This process usually begins from the bottom of the board as they work to the top. Good quality surfboards are usually smoothened out by experienced and trained surfboard builders, as this process can only be done manually, so the only excuse for an imperfect surfboard is a bad job.
Whatever ridges were left behind by the planning tools will get buffed out with a power sander, and the sides are shaped manually with rough sandpaper. The final step in designing the blank is using fine paper for one last sanding, and the builder will leave a special design or signature to mark their handiwork.
Laminating the shell
With the blank shaped and ready, the outer shell of the surfboard is ready to be made. Compressed air is first used to blow away any dirt. Then, the board is colored or designed with acrylic paint, usually a spray gun or an airbrush.
Fiberglass cloth then covers the blank and is cut to fit. Unlike when shaping the board, the top or deck of the surfboard is laminated first. A polyester or laminating resin is then taken and mixed with a catalyst, a mixture that hardens in about 15 minutes.
“Glassing” is then done as the fiberglass is spread together with a layer of the polyester resin and evened out. This arduous process is then repeated on the other side of the board. Plus, an additional layer of the fiberglass/resin combo is applied to the first side to create an exceptionally sturdy surfboard.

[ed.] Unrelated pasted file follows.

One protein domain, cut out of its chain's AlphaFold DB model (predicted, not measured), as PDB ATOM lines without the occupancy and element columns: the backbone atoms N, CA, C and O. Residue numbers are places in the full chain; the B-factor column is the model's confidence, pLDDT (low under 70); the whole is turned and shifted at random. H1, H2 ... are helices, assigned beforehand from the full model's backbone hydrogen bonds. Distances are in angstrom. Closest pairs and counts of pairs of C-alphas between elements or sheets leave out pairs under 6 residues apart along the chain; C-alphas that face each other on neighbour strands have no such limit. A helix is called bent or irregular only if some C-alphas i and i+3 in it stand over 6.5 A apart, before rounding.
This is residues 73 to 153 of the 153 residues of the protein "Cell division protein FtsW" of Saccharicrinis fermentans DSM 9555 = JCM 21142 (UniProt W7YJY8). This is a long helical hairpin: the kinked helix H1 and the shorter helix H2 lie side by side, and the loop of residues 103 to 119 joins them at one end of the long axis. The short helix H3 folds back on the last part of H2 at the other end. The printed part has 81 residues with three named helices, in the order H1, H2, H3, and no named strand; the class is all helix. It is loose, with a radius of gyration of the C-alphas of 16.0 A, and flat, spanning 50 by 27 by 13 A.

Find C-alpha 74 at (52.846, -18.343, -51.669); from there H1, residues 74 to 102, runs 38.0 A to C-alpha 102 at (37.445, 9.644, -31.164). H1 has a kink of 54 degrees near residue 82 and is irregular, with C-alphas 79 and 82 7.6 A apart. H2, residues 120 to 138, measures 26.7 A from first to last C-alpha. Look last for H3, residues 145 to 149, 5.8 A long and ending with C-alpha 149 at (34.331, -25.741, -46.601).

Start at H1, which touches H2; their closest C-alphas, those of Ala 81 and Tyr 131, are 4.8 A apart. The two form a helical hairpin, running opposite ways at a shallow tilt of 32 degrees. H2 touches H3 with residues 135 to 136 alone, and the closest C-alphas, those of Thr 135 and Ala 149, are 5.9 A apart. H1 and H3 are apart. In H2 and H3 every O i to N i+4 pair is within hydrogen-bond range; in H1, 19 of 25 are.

Fitting the fin
The position of the fin is marked during the shaping part of the process. However, before you can fit it, another filler coat of resin, known as sanding resin, is applied to fill in any imperfections from the laminating resin stage.
This kind of coat is different, however, causing the entire concoction to harden and dry completely. The sanding resin goes on the deck side first. Afterward, the fin is secured snugly with fiberglass tape and resin.
Yet another filler coat is applied once that’s been installed for greater durability. In some boards, this step also includes having a small hole drilled to attach the leg leash. Wiping out is a natural part of surfing, so these attach the board to a surfer’s leg to keep it from floating away.
The best surfboards undergo a few more steps before being completed. Excess resin should be sanded away with care. The wider, broader surfaces are buffed with a power sander tool, while any carefully contoured surfaces should be hand-sanded so as not to damage the smoothness of the fiberglass.
After blowing the board down with compressed air for the last time, any decals and graphics that the board maker wants can be added, along with a final coat of glossy resin to make it stand out. This takes about 12 long hours to completely harden. Finally, very fine sandpaper can be used to polish and buff the board to perfection.
It takes a lot of time and care to make a board that will stay firm with its owner through the roaring crests and crashing waves of the unrelenting ocean. But just as surfing itself is a mesmerizing pastime, so too is the beauty and intricacy of making surfboards themselves.